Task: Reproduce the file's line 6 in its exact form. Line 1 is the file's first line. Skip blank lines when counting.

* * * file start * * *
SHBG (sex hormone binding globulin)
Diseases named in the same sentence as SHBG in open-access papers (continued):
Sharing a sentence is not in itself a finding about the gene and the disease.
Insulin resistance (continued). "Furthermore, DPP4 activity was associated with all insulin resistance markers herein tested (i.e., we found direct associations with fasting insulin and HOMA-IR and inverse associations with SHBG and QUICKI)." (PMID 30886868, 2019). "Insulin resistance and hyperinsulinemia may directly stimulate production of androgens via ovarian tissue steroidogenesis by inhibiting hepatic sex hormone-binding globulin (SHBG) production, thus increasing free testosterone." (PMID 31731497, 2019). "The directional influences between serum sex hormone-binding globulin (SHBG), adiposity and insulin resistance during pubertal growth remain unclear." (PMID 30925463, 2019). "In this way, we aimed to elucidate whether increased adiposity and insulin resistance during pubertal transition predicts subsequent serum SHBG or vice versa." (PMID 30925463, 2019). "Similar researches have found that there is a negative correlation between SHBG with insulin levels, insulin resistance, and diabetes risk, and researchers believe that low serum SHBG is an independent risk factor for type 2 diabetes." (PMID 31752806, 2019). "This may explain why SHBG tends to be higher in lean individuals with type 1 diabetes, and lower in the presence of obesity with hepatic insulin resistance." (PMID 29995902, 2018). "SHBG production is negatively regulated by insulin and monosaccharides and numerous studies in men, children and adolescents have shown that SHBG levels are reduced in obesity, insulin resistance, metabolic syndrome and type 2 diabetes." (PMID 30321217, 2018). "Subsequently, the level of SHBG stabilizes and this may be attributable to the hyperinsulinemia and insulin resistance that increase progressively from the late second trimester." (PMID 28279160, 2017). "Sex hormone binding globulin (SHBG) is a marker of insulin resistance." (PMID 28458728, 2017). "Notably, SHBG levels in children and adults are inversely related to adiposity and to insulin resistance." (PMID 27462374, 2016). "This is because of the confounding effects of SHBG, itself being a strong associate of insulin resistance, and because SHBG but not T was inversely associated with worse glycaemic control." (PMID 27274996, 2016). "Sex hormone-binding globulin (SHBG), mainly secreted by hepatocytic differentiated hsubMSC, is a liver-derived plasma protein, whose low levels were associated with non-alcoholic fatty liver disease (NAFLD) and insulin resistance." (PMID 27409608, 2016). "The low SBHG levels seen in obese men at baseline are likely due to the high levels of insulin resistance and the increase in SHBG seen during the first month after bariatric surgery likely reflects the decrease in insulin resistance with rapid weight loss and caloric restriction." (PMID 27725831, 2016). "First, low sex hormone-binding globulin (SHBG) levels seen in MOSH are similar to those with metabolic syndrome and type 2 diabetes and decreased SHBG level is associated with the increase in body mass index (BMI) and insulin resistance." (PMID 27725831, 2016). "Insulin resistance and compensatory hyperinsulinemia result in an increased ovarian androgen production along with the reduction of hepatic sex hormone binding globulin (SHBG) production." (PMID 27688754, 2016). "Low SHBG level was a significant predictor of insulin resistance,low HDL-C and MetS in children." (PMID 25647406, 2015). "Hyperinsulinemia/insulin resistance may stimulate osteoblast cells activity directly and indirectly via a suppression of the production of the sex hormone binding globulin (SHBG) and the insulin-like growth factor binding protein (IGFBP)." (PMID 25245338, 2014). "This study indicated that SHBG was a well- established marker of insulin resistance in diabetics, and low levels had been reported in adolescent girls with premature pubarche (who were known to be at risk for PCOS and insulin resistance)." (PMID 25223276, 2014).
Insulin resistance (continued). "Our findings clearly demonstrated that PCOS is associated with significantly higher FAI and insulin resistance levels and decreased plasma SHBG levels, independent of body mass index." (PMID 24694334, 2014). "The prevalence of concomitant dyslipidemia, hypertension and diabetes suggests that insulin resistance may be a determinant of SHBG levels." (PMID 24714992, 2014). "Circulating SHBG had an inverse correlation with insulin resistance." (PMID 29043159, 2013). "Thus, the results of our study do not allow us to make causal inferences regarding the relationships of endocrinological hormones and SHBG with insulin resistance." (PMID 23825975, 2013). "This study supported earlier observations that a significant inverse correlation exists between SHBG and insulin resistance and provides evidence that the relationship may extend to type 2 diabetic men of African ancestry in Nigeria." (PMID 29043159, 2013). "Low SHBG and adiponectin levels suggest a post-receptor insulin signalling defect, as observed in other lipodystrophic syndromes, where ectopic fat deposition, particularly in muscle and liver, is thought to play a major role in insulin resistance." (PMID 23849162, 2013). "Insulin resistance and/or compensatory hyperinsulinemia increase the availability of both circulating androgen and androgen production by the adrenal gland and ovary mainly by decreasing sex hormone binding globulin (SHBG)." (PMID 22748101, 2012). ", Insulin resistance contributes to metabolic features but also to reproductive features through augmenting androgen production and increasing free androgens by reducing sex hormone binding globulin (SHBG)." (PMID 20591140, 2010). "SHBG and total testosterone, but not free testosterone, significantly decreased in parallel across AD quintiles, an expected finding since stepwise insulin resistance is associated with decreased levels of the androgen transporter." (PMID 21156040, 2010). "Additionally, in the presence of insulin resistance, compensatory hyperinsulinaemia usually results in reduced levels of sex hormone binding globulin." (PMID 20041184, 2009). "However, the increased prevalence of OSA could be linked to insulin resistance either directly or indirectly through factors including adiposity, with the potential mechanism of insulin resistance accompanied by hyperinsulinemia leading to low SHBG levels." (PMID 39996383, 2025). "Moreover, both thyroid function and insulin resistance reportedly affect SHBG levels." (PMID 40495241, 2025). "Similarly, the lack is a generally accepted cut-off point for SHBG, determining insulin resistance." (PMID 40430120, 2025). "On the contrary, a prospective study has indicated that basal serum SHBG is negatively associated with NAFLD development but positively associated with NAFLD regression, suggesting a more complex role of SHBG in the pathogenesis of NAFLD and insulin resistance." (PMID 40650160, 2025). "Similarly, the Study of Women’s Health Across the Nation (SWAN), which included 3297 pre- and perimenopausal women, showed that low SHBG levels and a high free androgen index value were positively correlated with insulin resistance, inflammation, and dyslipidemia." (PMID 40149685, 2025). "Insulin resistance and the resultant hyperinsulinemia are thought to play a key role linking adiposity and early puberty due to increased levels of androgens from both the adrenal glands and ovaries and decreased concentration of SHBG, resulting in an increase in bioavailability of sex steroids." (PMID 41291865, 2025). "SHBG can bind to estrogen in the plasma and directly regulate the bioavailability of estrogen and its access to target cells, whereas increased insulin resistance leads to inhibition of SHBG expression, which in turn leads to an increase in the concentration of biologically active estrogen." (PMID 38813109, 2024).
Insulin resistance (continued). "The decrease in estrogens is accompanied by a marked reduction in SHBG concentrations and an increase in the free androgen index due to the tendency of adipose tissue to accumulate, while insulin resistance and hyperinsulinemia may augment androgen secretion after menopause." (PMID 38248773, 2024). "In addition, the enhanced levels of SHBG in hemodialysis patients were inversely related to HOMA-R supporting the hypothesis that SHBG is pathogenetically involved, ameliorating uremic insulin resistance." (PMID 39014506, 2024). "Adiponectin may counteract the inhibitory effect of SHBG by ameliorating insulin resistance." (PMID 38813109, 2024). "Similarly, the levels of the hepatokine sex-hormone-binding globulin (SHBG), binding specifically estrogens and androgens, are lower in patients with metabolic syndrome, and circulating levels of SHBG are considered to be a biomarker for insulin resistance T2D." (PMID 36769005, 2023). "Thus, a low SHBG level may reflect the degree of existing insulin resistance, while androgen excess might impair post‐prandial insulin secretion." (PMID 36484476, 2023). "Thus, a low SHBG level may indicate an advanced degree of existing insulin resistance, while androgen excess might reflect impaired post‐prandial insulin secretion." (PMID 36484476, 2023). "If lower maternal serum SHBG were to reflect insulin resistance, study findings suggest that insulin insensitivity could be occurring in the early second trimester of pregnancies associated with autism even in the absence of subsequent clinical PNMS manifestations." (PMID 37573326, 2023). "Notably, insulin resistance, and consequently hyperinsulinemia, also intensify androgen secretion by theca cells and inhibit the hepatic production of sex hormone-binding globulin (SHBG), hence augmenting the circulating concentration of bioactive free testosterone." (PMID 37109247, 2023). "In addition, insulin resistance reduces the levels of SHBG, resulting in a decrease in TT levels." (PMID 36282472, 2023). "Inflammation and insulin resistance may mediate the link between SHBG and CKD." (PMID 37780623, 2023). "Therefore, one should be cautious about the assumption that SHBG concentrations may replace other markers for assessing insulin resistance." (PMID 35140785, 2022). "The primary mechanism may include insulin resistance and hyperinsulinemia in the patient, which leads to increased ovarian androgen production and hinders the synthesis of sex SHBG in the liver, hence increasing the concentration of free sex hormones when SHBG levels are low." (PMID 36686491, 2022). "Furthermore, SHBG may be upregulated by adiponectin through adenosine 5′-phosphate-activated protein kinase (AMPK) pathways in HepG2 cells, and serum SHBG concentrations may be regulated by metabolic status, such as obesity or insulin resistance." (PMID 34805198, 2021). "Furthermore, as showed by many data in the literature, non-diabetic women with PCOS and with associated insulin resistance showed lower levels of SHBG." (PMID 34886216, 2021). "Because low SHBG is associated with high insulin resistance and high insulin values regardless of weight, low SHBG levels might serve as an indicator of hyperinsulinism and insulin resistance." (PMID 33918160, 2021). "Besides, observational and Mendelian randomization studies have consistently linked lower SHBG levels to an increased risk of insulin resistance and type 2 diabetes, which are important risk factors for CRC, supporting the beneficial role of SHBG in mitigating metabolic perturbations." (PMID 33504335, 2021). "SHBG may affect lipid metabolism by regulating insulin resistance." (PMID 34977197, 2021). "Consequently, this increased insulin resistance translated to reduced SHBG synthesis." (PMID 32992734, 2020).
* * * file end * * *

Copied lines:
Insulin resistance (continued). "The decrease in estrogens is accompanied by a marked reduction in SHBG concentrations and an increase in the free androgen index due to the tendency of adipose tissue to accumulate, while insulin resistance and hyperinsulinemia may augment androgen secretion after menopause." (PMID 38248773, 2024). "In addition, the enhanced levels of SHBG in hemodialysis patients were inversely related to HOMA-R supporting the hypothesis that SHBG is pathogenetically involved, ameliorating uremic insulin resistance." (PMID 39014506, 2024). "Adiponectin may counteract the inhibitory effect of SHBG by ameliorating insulin resistance." (PMID 38813109, 2024). "Similarly, the levels of the hepatokine sex-hormone-binding globulin (SHBG), binding specifically estrogens and androgens, are lower in patients with metabolic syndrome, and circulating levels of SHBG are considered to be a biomarker for insulin resistance T2D." (PMID 36769005, 2023). "Thus, a low SHBG level may reflect the degree of existing insulin resistance, while androgen excess might impair post‐prandial insulin secretion." (PMID 36484476, 2023). "Thus, a low SHBG level may indicate an advanced degree of existing insulin resistance, while androgen excess might reflect impaired post‐prandial insulin secretion." (PMID 36484476, 2023). "If lower maternal serum SHBG were to reflect insulin resistance, study findings suggest that insulin insensitivity could be occurring in the early second trimester of pregnancies associated with autism even in the absence of subsequent clinical PNMS manifestations." (PMID 37573326, 2023). "Notably, insulin resistance, and consequently hyperinsulinemia, also intensify androgen secretion by theca cells and inhibit the hepatic production of sex hormone-binding globulin (SHBG), hence augmenting the circulating concentration of bioactive free testosterone." (PMID 37109247, 2023). "In addition, insulin resistance reduces the levels of SHBG, resulting in a decrease in TT levels." (PMID 36282472, 2023). "Inflammation and insulin resistance may mediate the link between SHBG and CKD." (PMID 37780623, 2023). "Therefore, one should be cautious about the assumption that SHBG concentrations may replace other markers for assessing insulin resistance." (PMID 35140785, 2022). "The primary mechanism may include insulin resistance and hyperinsulinemia in the patient, which leads to increased ovarian androgen production and hinders the synthesis of sex SHBG in the liver, hence increasing the concentration of free sex hormones when SHBG levels are low." (PMID 36686491, 2022). "Furthermore, SHBG may be upregulated by adiponectin through adenosine 5′-phosphate-activated protein kinase (AMPK) pathways in HepG2 cells, and serum SHBG concentrations may be regulated by metabolic status, such as obesity or insulin resistance." (PMID 34805198, 2021). "Furthermore, as showed by many data in the literature, non-diabetic women with PCOS and with associated insulin resistance showed lower levels of SHBG." (PMID 34886216, 2021). "Because low SHBG is associated with high insulin resistance and high insulin values regardless of weight, low SHBG levels might serve as an indicator of hyperinsulinism and insulin resistance." (PMID 33918160, 2021). "Besides, observational and Mendelian randomization studies have consistently linked lower SHBG levels to an increased risk of insulin resistance and type 2 diabetes, which are important risk factors for CRC, supporting the beneficial role of SHBG in mitigating metabolic perturbations." (PMID 33504335, 2021). "SHBG may affect lipid metabolism by regulating insulin resistance." (PMID 34977197, 2021). "Consequently, this increased insulin resistance translated to reduced SHBG synthesis." (PMID 32992734, 2020).